A sweat test measures the amount of salt chemicals (sodium and chloride) in sweat. It is done to help diagnose Reference cystic fibrosis Opens New Window. Normally, sweat on the skin surface contains very little sodium and chloride. People with cystic fibrosis have 2 to 5 times the normal amount of sodium and chloride in their sweat.
During the sweat test, medicine that causes a person to sweat is applied to the skin (usually on the arm or thigh). The sweat is then collected on a paper or a gauze pad, and the amount of salt chemicals in the paper or gauze is measured in a lab. Generally, chloride (sweat chloride) is measured. See a picture of a Reference sweat test Opens New Window Reference Opens New Window.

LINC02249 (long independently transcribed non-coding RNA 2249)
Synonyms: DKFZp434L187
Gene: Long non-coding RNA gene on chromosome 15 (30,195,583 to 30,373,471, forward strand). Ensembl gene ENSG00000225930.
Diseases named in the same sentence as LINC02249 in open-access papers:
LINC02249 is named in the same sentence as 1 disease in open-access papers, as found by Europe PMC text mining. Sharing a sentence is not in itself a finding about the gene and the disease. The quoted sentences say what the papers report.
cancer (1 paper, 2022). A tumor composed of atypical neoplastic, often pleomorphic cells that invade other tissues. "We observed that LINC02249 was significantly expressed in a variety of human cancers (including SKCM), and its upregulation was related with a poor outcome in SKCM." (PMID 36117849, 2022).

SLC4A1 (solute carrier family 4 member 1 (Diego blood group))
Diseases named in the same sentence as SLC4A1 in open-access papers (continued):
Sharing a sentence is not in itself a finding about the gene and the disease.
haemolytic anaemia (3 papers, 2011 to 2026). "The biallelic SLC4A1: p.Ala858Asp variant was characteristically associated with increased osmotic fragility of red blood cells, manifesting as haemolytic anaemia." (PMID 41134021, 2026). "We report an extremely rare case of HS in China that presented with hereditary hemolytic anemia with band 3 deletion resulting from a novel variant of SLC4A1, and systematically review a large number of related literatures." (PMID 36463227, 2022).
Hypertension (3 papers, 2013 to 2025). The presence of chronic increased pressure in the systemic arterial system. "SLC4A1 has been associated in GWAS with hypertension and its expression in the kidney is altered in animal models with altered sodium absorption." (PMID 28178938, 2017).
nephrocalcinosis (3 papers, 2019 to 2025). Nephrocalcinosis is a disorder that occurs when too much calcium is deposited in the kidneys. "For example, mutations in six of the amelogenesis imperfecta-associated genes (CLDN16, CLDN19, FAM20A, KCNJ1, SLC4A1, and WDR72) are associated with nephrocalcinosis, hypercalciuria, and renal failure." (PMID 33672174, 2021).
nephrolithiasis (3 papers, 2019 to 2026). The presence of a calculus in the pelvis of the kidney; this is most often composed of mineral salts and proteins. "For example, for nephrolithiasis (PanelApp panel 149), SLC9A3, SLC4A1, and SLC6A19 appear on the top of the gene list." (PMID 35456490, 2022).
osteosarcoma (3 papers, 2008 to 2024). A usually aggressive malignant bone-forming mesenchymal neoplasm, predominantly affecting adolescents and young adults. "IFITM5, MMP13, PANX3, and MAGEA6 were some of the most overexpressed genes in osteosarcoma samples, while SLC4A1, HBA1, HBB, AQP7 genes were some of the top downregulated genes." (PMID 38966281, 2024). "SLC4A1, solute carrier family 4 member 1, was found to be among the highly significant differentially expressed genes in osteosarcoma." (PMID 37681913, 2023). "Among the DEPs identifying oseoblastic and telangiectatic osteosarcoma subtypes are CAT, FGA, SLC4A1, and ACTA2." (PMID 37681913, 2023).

A sweat test is done on any person suspected of having cystic fibrosis. An initial test may be done as early as 48 hours of age. But a sweat test done during the first month of life may need to be repeated. Younger babies may not produce enough sweat to give reliable test results. Also, younger babies may naturally have lower sweat chloride levels than older babies and children with cystic fibrosis.
|By:||Reference Healthwise Staff||Last Revised: Reference June 15, 2011|
|Medical Review:||Reference John Pope, MD - Pediatrics
Reference Susanna McColley, MD - Pediatric Pulmonology